Newcastle West Film Club members Mary Carroll, Eamon Kelly, Catherine Carroll, Liam O'Sullivan and Eileen Moloney
LIGHTS, camera, action. This was the headline with which the Newcastle West Cinema Club announced itself to the world and to its prospective audience ten years ago.
And in the decade since, the small, dedicated group of volunteers which make up the club’s committee, has worked faithfully to deliver on that headline.
Through 20 seasons,the club has dimmed the lights on 104 films, from 35 countries and in 15 different languages, providing the audience with a seat at a global cinema, without ever leaving West Limerick.
It is a very sound legacy which the club plans to celebrate at its 10th anniversary screening on Friday, September 14.
On that night, the chosen film will be The Diving Bell and the Butterfly, the Oscar-nominated and award-winning film that was screened on its opening night, September 18, 2008. And to add to the celebration, the club will be laying on drinks and food for the audience members with a bargain admission price
Club chairman, Eamon Kelly, shares with his fellow committee members, their sense of surprise that a decade has passed in a blur of films. But there is enormous satisfaction too.
“We are extremely pleased to reach this milestone,” he said. “Most film clubs only last three or four years maximum. Obviously, the big, big clubs such as those in Galway and Dublin have been around for years but they are in areas of very high population. It is fairly unique for a film club of our size to last this length of time.”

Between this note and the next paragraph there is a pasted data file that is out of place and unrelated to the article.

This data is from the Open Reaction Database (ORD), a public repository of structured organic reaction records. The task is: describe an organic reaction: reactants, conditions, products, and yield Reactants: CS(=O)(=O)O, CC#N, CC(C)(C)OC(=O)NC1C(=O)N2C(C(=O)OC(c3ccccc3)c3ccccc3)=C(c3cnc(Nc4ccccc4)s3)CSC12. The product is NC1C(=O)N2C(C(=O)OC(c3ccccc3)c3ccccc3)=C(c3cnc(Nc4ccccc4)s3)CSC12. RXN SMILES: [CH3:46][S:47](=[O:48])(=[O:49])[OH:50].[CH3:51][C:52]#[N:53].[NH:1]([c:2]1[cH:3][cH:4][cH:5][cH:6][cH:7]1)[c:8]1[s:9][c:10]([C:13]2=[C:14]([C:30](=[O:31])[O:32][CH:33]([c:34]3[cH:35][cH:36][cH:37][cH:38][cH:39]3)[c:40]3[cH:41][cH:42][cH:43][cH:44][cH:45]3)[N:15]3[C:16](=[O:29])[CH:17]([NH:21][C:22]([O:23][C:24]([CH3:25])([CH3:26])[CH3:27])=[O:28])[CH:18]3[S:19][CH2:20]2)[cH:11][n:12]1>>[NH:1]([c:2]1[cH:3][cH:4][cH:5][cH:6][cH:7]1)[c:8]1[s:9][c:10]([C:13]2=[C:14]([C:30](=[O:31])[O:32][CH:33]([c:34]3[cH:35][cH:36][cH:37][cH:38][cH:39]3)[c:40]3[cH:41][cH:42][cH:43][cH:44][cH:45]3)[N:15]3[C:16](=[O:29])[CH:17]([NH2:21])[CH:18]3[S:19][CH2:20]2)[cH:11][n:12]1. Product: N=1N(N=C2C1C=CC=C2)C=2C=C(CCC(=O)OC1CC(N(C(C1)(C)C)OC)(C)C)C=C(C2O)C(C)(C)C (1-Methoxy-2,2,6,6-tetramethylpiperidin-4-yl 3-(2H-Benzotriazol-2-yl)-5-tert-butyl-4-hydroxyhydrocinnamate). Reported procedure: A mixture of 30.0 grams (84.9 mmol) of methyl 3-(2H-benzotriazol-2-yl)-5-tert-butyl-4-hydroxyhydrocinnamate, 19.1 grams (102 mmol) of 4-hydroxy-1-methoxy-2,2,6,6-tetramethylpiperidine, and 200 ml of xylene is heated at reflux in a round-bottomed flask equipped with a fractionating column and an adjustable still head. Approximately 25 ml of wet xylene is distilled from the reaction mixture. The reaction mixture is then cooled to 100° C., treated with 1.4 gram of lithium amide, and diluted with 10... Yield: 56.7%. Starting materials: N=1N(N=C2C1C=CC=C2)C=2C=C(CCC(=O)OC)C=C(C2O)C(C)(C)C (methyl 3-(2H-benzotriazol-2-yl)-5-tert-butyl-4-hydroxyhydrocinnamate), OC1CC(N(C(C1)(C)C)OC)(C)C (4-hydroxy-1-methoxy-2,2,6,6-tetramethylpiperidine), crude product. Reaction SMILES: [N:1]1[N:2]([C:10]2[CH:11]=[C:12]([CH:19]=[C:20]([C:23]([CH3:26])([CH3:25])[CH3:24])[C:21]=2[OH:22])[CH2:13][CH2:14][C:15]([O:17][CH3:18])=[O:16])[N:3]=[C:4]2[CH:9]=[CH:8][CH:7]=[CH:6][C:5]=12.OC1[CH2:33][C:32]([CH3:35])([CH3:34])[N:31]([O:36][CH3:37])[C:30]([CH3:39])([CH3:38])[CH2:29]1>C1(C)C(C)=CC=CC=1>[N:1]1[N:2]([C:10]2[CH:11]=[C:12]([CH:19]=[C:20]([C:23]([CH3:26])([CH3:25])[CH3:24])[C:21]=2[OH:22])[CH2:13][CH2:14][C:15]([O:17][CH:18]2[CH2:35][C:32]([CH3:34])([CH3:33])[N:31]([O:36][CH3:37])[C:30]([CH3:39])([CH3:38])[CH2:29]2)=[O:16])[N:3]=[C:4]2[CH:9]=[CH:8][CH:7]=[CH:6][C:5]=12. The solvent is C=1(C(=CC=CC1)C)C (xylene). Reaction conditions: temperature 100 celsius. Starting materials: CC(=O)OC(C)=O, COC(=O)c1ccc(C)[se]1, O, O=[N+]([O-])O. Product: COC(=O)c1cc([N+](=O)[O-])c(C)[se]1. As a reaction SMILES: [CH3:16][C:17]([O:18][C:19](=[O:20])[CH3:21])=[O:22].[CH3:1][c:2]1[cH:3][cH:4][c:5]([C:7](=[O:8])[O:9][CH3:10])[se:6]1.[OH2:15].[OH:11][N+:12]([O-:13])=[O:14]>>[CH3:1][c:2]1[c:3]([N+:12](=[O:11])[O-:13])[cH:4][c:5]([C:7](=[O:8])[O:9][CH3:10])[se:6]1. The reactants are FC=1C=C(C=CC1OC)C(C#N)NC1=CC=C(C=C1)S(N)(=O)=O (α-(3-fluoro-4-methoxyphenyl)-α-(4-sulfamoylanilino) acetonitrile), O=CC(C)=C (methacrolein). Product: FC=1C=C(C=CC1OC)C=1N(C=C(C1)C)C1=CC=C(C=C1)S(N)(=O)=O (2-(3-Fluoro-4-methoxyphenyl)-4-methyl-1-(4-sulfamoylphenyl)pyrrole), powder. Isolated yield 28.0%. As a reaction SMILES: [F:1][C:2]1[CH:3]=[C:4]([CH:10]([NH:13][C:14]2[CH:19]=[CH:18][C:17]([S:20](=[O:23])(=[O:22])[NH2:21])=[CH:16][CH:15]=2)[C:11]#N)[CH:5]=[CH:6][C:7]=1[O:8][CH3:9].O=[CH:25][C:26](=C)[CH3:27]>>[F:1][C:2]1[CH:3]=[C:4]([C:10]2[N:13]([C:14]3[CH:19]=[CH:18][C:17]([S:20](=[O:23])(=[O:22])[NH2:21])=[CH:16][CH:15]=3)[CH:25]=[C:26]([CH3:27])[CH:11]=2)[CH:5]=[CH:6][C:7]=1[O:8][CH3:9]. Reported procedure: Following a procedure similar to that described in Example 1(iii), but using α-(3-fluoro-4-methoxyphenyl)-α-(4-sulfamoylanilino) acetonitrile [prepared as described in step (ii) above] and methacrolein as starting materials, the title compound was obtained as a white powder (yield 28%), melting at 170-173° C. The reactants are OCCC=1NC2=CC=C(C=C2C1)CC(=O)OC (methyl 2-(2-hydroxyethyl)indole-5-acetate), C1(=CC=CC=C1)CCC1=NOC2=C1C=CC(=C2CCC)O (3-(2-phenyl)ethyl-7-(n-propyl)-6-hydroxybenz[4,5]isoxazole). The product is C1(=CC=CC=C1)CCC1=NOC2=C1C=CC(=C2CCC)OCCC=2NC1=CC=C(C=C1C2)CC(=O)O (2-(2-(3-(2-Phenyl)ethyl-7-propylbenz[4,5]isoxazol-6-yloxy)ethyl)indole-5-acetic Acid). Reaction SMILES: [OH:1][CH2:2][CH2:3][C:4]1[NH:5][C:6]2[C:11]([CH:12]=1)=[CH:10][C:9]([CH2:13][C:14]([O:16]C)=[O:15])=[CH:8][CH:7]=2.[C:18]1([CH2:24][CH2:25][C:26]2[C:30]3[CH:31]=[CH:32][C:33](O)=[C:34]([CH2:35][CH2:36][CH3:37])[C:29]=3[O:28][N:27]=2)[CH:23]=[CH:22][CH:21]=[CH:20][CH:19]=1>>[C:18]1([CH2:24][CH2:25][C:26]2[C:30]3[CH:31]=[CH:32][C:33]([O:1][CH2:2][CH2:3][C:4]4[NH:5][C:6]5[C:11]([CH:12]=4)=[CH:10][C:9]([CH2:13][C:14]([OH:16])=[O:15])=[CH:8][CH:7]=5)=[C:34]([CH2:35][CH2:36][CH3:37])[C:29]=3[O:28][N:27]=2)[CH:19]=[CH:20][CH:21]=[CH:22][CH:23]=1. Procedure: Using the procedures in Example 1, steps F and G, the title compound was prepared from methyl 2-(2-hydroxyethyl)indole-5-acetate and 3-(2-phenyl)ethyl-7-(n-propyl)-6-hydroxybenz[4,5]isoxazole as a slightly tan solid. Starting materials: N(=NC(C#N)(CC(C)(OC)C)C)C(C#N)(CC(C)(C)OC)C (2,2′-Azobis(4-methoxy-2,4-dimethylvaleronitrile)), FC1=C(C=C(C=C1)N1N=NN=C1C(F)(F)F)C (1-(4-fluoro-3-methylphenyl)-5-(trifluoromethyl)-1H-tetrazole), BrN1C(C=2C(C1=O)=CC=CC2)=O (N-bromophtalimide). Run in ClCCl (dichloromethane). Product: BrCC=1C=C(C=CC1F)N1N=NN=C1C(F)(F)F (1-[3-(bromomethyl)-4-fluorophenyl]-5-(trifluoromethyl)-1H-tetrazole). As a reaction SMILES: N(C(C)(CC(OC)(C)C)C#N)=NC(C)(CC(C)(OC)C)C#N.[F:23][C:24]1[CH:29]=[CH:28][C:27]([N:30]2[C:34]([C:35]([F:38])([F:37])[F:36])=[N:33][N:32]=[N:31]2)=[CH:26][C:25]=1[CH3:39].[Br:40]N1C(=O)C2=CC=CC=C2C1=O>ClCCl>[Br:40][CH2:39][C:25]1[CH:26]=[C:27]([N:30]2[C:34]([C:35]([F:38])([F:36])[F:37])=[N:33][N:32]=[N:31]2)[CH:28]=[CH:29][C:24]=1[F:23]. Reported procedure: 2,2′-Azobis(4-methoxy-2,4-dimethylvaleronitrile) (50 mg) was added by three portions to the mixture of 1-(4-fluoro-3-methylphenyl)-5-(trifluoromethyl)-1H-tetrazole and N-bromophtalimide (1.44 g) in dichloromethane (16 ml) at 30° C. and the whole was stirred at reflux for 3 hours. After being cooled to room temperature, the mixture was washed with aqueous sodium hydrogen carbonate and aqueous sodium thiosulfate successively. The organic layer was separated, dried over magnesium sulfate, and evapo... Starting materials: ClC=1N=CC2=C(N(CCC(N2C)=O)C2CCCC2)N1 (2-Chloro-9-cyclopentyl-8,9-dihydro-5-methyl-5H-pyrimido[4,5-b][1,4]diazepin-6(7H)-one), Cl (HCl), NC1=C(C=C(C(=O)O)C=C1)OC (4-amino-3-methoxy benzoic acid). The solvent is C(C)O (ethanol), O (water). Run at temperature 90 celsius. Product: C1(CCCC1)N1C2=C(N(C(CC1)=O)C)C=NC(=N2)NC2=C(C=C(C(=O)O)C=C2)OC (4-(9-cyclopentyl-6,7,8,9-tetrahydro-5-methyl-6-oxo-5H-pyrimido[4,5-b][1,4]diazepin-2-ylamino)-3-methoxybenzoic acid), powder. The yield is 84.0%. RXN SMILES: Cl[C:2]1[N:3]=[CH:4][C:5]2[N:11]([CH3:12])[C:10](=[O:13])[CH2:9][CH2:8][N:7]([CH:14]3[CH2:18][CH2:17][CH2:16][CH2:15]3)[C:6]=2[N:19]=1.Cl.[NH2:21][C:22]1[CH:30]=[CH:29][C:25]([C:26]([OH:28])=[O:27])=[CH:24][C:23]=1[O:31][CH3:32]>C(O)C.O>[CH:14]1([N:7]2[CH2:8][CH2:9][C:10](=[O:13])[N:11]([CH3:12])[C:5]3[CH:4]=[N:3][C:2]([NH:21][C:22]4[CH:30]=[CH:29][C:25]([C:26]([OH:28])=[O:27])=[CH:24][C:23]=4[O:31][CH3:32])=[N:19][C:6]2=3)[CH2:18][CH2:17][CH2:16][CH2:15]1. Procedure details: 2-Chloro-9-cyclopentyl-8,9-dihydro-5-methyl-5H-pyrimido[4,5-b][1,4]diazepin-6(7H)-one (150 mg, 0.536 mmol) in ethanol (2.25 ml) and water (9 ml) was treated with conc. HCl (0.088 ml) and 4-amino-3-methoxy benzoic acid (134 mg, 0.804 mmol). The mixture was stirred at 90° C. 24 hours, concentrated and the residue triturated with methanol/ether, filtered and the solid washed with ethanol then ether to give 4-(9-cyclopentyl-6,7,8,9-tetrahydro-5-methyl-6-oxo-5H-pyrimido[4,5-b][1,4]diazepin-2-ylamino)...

Eamon, who joined the committee shortly after the club was set up, paid tribute to the founding members and the hard work they put into establishing the club and to keeping it going ever since. The impetus for the club came when West Limerick Resources and West Limerick Community Development Project identified a need for an alternative social outlet in the community and a small group of people, with a shared passion, came together.
“When we started we were very very ambitious,” said Mary Carroll, a founder member. There were twelve films in a season. But a film a week proved too much. “We had to adapt as we went along but we always aimed to keep it going.”
The quieter pace has continued since, finding its own level. The club now runs an autumn and a spring season, with three films each season and is affiliated to Access Cinema which involves attending programming meetings and screening days, mostly in Dublin.
“There is a huge social element to the club” Eamon added. The films begin at 8pm but people arrive early, and stay on afterwards, enjoying tea or coffee and the inevitable chat.
Aside from the regular screenings, the film club has collaborated with other organisations to show additional films as part of community projects or events. These have included Limerick Language Alive Week, Integration Week, 16 Days of Action Against Domestic Violence, The Compassionate Communities Project, Éigse Michael Hartnett and various Intercultural Events.
Above all, the club would really love if all those who have come to any of their films over the years were to join them on September 14.